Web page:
Why We're Different
On the first Friday of every month, I join a dozen or so other priests for vespers, drinks, dinner, and fellowship. Two things make the group unusual. The first is that five decades of ordination classes are represented at our gatherings. The second is that each of us is expected to have read an article that was assigned in advance and be ready to discuss it after dinner. At our Christmas gathering we unpacked “The Other Health Crisis” by Paul Stanosz, which appeared in the November 23, 2007, Commonweal. Because of our discussion that night, it occurred to me that the way a generation of priests defines itself is often closely linked to how it suffers.
Before the abuse crisis exploded in 2001-2002, there was an earlier round of revelations about sexual abuse in the late 1980s; and even if it didn’t manage to gather as much media attention as the most recent round, its impact must not be forgotten. Most Catholics of my generation find it difficult to remember a time when pedophilia wasn’t widely associated with the priesthood. A dark cloud of suspicion has been hovering over priests for the past twenty years, and it has only grown more ominous with time. So, although much has been made about the distinction between the “servant-leader” model and the “cultic” model of priesthood, this is not, I think, the most important difference between generations of priests. In fact, the healthiest priests-of whatever age-seem to embody both the “servant-leader” and “cultic” models.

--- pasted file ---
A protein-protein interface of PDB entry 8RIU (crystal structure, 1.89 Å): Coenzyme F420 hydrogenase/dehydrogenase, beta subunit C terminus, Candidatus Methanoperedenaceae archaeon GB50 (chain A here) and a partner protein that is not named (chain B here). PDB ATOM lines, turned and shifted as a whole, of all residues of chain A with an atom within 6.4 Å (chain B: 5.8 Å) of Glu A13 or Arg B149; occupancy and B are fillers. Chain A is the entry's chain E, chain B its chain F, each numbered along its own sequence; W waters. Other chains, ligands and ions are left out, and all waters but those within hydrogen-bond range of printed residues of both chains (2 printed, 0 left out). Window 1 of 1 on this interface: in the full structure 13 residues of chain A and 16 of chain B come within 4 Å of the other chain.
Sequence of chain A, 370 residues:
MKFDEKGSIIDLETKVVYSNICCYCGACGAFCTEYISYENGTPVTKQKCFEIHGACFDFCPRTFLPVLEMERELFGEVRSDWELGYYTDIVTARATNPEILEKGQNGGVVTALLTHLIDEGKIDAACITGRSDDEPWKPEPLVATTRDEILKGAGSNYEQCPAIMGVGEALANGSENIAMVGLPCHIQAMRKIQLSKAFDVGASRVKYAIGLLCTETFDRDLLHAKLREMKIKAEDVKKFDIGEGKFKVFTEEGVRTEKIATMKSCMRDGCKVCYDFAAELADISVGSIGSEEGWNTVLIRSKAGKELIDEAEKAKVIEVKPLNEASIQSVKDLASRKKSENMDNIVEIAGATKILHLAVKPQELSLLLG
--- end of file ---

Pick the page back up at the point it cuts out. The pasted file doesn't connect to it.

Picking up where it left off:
I decided to enter a college seminary in late July of 1994. I had earned my high-school diploma a few months earlier and chose to abandon my previous plans in order to follow what seemed to be God’s plan. My parents were shocked but supportive. My older brother asked me if I was gay. An old friend made a remark about little boys.
I have been told that there was a time when priests were put on a pedestal; when the priest was usually the most educated person in the parish; when a live-in housekeeper prepared three meals a day, did the laundry, and cleaned the rectory, which was usually filled to capacity. That was supposed to have been the golden age of the priesthood, when priestly vocations were abundant and encouraged, and the priesthood itself was thought to be a glorious vocation that would make mom, dad, and the whole parish proud. Not only was a vocation to the priesthood supported by the Catholic community, it was also considered a good thing by the culture at large. A life of service was to be commended. This is not to say that priests of that generation were without suffering. There was a dark side to this bright scene. Horror stories are still told about the days of rigid seminary formation, tyrant pastors, Forty Hours gatherings where priests could drink pirates under the table, and small-scale scandals of all sorts. For the most part, though, the reputation of the priesthood was in good shape, even if some individual priests were not.